When developing games and other interactive applications that traditionally have cut-scenes, static menus and fixed images, it is important to take this into consideration, and provide the user with some suitable feedback when they move. For example, a menu could be displayed as a semi-transparent overlay onto a simple virtual room, with the menu fixed in place but the room moving in the background. Cut-sequences could be recorded as character animation sequences instead of static videos, so the user will still be able to look around as if they are a part of the scene, or have it displayed on a screen in front of them, so it will be like watching a TV within the virtual room.
Although the new generation of VR headsets all provide a full 360 degree view based on head orientation, they are not all capable of detecting subtle lateral head movements. Without this, when you move your head side to side, or lean forward, the headset is unable to detect the movement and the displayed image remains the same. This not only breaks the illusion of presence, but it can also cause motion sickness. This is a key limitation of the mobile phone based solutions, such as Google Cardboard and Samsung GearVR. This issue has been tackled in different ways by the computer-driven solutions. The Oculus Rift has the ability to track the lateral movement of the user using an IR camera which is placed in front of the user and is synchronised with the headset to combine the rotational and lateral movement of the head. This is designed to detect subtle movements, and not to track the user moving around the room. Morpheus works in a similar way, using the Playstation camera to track both head orientation and movement. The HTC Vive stands out in this regard, as it is the only whole-room solution. Using wall-mounted sensors, it can track movement within a wide area.
Leaving the HTC Vive aside for the moment, The solution implemented in the Oculus Rift and Morpheus leads to another issue is the way that this movement is interpreted once inside a virtual environment. By moving your head to the side, it is possible to move the camera position in the 3D world outside the range of traditional in-game constraints. Although it is designed to compensate for small head movements, it can actually track quite a wide area, so if the user physically moves themselves to the side, the virtual camera will move accordingly. Depending on the type of application, this may or may not be a serious issue. If, for example, the user is flying through an open scene with no physical object constraints, then this will not be an issue. However, if the user’s character is physically constrained in some way, for example sitting in a chair, the range of possible motion will potentially move the camera so that the person is out of their seat. This could be made worse if it allowed them to move through a wall. Traditionally, the physical movement of a character is constrained by the movement controls, whereas the orientation and positional offset of the Oculus Rift headset is applied after, and only alters the view. What this means is, that the constraints that are placed on character movement also need to be enforced when the user moves their head. This may result in a break from the illusion of presence, if the users head moves in the real world, but is constrained within the virtual world.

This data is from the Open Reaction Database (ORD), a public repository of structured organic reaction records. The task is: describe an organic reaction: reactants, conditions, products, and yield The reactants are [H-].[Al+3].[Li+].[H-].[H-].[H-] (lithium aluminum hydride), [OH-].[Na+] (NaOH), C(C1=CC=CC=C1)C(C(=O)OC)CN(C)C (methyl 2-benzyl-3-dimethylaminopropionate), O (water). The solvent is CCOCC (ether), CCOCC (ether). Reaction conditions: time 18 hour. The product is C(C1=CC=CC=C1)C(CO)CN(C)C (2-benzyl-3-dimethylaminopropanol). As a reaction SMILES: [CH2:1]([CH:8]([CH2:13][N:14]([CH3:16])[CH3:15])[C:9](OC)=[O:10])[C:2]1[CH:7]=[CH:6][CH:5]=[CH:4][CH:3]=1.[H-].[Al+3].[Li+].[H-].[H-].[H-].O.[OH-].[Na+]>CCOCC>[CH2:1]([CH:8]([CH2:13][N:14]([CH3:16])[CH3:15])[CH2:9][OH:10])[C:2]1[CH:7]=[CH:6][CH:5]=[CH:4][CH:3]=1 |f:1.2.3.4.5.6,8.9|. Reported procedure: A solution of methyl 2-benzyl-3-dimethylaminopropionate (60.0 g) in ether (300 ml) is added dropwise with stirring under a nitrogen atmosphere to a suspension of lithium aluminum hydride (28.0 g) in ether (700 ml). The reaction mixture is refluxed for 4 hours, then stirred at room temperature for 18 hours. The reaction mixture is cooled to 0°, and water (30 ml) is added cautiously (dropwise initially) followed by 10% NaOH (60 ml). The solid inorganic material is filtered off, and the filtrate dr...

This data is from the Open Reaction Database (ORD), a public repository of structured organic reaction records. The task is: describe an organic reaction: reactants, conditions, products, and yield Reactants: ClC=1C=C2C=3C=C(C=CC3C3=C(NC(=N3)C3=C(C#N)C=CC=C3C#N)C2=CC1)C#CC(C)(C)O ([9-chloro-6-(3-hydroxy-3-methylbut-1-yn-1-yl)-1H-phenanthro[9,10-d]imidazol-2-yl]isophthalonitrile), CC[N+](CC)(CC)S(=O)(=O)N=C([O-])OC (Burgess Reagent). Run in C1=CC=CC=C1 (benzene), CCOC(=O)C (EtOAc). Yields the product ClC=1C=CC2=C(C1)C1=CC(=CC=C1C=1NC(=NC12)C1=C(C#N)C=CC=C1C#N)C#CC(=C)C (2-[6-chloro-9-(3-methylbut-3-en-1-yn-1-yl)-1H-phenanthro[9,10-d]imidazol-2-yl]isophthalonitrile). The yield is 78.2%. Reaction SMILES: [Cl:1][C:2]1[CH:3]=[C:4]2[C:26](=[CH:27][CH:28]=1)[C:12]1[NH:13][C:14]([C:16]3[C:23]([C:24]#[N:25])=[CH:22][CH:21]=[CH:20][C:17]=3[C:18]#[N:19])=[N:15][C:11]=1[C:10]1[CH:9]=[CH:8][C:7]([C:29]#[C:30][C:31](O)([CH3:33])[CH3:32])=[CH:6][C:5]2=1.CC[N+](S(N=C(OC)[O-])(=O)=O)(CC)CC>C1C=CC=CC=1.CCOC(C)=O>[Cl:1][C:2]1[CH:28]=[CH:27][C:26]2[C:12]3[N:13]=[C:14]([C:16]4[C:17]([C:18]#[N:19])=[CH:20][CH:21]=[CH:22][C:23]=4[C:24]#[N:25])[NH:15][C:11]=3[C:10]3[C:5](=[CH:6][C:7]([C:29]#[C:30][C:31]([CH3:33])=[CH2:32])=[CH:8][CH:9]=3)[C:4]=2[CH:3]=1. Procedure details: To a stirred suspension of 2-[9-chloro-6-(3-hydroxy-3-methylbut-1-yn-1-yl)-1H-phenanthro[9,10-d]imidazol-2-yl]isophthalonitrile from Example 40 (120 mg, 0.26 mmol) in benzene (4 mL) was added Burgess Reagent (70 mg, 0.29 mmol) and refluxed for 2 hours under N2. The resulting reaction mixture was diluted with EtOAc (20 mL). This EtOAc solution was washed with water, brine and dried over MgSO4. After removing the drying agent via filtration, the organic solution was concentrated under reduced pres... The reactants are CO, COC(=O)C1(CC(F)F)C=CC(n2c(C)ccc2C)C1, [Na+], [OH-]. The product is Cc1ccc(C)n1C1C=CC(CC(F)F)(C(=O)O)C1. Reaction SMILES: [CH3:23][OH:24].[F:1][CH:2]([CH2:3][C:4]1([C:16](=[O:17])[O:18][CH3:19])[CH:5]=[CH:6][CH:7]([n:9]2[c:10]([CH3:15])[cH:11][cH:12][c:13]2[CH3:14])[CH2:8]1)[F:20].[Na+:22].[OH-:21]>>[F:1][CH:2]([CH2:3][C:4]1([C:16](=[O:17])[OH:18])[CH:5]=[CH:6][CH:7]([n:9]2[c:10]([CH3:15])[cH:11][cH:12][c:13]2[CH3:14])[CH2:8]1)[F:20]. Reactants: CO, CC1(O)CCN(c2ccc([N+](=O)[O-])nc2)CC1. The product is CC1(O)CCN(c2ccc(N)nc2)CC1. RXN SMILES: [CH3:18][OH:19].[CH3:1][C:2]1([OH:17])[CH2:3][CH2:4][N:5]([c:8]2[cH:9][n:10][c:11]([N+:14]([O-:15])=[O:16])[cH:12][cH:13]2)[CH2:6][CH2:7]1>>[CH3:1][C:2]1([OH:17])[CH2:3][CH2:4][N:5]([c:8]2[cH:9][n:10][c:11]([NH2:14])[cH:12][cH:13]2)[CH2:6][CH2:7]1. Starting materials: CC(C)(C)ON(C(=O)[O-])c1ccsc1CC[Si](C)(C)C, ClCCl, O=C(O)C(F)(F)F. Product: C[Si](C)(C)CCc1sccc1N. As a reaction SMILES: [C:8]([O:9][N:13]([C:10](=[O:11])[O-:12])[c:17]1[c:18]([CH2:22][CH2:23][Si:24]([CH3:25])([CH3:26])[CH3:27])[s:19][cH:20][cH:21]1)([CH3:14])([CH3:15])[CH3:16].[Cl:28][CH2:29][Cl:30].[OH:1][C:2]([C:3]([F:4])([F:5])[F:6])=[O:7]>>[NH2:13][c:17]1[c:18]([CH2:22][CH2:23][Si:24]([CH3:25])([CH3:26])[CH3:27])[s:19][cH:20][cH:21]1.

This is particularly disturbing when the users view is positioned on a virtual avatar, so when the user looks down, they see a body and hands. When lateral movement is applied, the user will become completely disconnected from their body. One possible solution to this is instead of offsetting the camera position by the lateral movement, it is linked to a rotation of the hip, thereby offsetting the camera position implicitly (assuming a bone structure where the camera is fixed above the neck, and all bones are linked correctly). This will ensure that the camera remains fixed on the neck, without losing the benefits of lateral movement. It also means that the amount the head moves in the virtual environment can be partially constrained based on the skeletal kinematics of the character.
For devices which are not designed for wide range tracking, there is currently no built in way to distinguish between a small head movement and the user physically moving themselves. However, there are a few options that could be used to make this distinction. Video and depth camera tracking, such as that provided by the Microsoft Kinect, could be used to distinguish between simple head movement and physical movement of the user. The ability to detect this distinction could potentially be built into Sony’s Morpheus when it is released. Other alternatives such as the Sixense positional tracking controllers could also be used. The latter is potentially easier to integrate into a VR headset, and will in the long term provide the most complete range of motion, which could even be used to replace the built in position tracking which has limited range. Alternatives to this also include joint and positional tracking using real time motion capture suits, such as the PrioVR, or constraining physical movement using walking platforms such as the Virtuix Omni.